The Detroit-based Gilbert Family Foundation, a private foundation established by Jennifer and Dan Gilbert, has established the Vision Restoration Initiative, the foundation’s second research project to accelerate the development of therapies for neurofibromatosis type 1 (NF1).
NF1 causes tumors to grow on the optic nerves connecting the eyes to the brain in an estimated 20 percent of patients, causing many of them to lose their sight. In an effort to reverse this vision loss, the foundation will allocate more than $11 million in research grants to develop innovative therapies that either repair or replace the damaged optic nerves.
“We recognized the importance of connecting top researchers from across the country to work collaboratively in finding a cure for NF1,” says Dan Gilbert, co-founder of the Gilbert Family Foundation and founder and chairman of Quicken Loans Inc. “Under this newest initiative, the foundation is providing funds, and more importantly, a platform to bring together scientific leaders and their multidisciplinary expertise. We are invested in bringing some of the brightest minds together with the kinds of talent and capital that is needed to beat the devastating effects of neurofibromatosis.”
The foundation has assembled a “dream team” of 12 ophthalmology, neuroscience, and NF1 experts nine hospitals and organizations from across the United States, including Daniel Goldman, the Bernard W. Agranoff Collegiate Professor, Neuroscience Professor, Biological Chemistry and Research Professor, Molecular and Behavioral Neuroscience Institute at the University of Michigan School of Medicine.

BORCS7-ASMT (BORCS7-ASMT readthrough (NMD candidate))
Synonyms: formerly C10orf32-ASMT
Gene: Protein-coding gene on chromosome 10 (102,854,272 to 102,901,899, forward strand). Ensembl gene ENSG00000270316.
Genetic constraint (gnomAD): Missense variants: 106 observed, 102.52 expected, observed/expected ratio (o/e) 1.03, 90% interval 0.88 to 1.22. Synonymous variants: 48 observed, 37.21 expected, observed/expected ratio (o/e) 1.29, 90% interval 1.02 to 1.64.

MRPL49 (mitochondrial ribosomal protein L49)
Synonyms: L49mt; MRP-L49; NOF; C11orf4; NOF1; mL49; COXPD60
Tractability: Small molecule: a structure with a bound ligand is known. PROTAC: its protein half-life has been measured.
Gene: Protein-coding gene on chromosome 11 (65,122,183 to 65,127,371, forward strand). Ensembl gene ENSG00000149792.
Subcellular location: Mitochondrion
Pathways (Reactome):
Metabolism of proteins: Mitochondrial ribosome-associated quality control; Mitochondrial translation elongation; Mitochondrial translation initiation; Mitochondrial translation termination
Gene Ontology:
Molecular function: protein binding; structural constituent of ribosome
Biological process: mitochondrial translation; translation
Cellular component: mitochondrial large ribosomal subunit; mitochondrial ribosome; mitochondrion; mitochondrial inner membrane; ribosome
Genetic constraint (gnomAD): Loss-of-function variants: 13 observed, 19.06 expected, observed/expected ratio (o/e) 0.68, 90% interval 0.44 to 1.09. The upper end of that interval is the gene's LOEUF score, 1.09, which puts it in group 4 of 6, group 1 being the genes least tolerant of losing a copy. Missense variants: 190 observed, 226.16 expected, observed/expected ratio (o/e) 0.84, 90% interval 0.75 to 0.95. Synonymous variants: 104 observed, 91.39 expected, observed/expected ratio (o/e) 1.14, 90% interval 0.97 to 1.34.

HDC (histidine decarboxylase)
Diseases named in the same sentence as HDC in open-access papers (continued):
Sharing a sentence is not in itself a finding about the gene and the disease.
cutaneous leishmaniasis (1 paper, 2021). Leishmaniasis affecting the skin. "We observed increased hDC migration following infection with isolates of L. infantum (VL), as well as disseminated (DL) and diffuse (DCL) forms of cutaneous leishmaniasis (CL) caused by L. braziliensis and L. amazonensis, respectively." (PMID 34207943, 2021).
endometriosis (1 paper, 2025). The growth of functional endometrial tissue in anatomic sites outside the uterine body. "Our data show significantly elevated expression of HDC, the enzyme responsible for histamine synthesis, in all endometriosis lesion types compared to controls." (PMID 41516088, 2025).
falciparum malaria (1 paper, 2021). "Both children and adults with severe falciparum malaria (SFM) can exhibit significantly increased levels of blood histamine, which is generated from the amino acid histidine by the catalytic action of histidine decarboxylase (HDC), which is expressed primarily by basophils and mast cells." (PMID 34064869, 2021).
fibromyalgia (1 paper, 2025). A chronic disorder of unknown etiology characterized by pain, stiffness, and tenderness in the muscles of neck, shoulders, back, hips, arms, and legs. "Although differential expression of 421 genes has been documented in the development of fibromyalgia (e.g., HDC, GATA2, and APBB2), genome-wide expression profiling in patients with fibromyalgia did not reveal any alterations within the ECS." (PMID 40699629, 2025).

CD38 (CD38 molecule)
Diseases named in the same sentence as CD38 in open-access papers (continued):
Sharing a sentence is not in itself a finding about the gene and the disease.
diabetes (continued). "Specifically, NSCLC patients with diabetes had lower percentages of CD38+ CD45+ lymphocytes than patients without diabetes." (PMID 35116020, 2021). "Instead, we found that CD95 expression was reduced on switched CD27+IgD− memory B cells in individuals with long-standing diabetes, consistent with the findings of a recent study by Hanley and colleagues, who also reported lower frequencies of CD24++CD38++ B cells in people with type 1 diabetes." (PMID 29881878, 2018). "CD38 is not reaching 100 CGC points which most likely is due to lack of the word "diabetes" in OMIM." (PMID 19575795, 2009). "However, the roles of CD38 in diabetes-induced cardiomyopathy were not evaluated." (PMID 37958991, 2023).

“The Gilbert family has put this team together with the goal of discovering and optimizing therapeutic candidates for vision protection and restoration, and to translate these to patients with NF1 and optic tumors,” says Dr. Jeffrey Goldberg, professor and chair of ophthalmology at the Byers Eye Institute at Stanford University in California.
Dr. David H. Gutmann, director, Washington University NF Center and the Donald O. Schnuck Family Professor of Neurology at the Washington University in St. Louis, says, “The ability to work with some of the finest scientists in the world and collectively focus our energies on vision protection represents an unprecedented opportunity to find new treatments for individuals with NF1 optic gliomas.”
The team will focus on developing three types of products:
Neuroprotection/neuroenhancement therapy: Designed to prevent further vision loss in NF1 patients with mild vision loss. Researchers will work to develop therapies that protect the optic nerve from further damage, while boosting its vitality and performance.
Exogenous cell replacement therapy: Aimed at returning sight to NF1 patients with significant vision loss. Researchers will work to generate new, healthy cells for transplantation into patients’ eyes. These transplanted cells then could regenerate the optic nerve.
Endogenous cell replacement therapy: Also aimed at returning sight to NF1 patients with significant vision loss. However, instead of generating new cells for transplantation, researchers will work to develop therapies that stimulate the patient’s eyes to generate new cells that would regenerate the optic nerve.